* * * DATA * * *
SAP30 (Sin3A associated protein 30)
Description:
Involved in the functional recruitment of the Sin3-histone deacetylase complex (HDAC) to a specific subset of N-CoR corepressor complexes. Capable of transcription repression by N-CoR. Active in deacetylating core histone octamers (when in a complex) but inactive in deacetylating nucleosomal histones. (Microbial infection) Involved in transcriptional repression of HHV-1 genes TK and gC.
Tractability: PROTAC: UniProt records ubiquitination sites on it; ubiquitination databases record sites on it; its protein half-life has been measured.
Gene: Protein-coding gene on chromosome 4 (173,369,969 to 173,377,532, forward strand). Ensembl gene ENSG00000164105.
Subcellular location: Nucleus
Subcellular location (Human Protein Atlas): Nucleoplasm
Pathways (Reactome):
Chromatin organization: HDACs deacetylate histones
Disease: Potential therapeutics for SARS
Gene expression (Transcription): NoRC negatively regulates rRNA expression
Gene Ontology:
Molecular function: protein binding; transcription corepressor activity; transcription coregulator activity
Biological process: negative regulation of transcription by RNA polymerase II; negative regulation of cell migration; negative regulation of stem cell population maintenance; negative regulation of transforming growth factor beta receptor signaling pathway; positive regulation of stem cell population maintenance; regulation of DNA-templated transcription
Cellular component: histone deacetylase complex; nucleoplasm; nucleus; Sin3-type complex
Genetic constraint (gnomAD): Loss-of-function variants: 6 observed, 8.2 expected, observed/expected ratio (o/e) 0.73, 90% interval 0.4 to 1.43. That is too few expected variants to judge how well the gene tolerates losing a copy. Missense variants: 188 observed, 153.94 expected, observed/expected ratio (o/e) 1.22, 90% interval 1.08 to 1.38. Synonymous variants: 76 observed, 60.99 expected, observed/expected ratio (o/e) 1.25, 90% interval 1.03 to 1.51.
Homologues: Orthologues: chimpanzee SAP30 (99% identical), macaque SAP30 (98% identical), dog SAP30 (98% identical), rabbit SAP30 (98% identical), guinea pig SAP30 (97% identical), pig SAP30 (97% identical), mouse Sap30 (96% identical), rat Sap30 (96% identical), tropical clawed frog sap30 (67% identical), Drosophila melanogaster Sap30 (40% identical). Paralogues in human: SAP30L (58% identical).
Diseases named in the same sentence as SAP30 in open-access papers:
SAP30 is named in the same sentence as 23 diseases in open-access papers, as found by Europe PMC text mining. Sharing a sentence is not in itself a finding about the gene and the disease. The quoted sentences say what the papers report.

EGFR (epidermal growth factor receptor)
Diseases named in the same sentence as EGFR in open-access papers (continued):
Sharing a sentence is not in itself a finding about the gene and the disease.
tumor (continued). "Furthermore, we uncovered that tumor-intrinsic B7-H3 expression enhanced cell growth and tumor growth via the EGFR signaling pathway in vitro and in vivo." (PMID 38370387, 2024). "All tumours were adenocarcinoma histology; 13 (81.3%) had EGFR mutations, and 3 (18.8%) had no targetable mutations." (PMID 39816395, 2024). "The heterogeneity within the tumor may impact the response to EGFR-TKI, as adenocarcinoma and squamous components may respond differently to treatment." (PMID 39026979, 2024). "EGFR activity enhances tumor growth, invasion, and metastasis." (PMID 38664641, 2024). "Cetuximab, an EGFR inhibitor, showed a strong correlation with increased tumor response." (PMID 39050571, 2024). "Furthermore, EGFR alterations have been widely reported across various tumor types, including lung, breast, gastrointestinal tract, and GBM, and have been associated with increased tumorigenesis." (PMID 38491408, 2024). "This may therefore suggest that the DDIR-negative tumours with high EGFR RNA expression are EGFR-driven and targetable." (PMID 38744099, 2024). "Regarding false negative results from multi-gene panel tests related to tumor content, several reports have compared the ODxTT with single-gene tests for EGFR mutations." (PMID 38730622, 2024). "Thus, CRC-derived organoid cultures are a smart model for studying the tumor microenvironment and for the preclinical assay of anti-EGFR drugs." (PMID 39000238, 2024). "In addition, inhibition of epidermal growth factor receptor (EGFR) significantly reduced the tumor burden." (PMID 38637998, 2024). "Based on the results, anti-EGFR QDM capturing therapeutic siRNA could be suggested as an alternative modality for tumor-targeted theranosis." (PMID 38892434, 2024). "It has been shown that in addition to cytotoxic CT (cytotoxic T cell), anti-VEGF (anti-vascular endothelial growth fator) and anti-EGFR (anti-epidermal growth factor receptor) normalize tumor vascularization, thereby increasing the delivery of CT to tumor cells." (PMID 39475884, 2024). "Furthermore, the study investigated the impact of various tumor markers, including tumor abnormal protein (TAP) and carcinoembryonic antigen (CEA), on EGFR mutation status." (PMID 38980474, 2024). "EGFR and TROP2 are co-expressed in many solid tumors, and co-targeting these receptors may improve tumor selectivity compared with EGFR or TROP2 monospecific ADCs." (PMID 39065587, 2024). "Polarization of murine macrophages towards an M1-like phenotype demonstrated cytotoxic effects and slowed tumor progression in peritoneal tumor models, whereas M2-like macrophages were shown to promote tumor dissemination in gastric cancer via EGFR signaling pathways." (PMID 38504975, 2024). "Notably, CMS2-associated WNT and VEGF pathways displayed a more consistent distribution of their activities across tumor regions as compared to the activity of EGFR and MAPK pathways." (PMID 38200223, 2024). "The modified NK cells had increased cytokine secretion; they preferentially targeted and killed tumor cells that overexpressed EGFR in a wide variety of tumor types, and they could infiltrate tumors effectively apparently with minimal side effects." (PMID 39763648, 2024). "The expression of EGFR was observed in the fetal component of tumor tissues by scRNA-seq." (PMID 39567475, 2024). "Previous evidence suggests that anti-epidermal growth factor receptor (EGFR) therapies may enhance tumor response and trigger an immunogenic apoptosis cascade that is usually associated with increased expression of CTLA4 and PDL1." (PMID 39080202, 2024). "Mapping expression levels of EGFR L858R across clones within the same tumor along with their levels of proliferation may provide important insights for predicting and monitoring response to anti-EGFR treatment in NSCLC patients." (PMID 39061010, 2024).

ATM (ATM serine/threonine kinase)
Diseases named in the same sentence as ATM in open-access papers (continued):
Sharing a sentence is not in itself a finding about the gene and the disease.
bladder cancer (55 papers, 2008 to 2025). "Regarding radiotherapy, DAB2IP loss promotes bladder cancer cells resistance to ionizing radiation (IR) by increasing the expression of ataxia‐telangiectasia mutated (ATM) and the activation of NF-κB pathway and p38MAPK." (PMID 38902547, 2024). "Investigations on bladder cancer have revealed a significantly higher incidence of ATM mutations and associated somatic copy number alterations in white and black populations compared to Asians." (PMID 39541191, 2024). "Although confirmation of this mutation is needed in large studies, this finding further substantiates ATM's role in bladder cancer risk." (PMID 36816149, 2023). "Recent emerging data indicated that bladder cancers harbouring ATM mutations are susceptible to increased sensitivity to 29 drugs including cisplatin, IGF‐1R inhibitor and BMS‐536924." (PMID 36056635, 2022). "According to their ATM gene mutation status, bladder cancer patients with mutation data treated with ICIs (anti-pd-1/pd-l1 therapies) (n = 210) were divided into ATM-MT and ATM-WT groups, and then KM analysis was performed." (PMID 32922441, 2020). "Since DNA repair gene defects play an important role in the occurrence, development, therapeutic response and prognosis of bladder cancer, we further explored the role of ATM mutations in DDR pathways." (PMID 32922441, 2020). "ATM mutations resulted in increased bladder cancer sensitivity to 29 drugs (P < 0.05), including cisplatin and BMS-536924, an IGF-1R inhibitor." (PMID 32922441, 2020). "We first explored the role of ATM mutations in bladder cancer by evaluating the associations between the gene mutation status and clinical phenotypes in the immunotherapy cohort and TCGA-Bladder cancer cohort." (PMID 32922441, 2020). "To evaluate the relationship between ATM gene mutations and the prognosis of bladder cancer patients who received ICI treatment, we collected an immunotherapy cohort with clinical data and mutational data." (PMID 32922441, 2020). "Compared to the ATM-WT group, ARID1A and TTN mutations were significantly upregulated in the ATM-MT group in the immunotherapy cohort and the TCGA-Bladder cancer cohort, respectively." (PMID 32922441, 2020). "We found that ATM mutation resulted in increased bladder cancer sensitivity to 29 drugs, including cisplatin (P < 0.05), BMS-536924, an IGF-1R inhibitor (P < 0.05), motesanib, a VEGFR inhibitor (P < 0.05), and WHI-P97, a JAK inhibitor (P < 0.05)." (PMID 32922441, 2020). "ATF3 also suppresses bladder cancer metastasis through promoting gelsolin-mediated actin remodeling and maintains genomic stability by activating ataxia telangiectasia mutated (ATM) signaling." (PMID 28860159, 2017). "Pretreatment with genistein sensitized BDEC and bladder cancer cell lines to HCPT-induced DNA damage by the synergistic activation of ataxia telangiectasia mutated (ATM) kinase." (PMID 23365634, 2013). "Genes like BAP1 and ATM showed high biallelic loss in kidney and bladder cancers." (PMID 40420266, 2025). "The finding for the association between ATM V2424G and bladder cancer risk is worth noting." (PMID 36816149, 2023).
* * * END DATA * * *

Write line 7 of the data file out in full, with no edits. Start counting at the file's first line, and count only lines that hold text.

Subcellular location (Human Protein Atlas): Nucleoplasm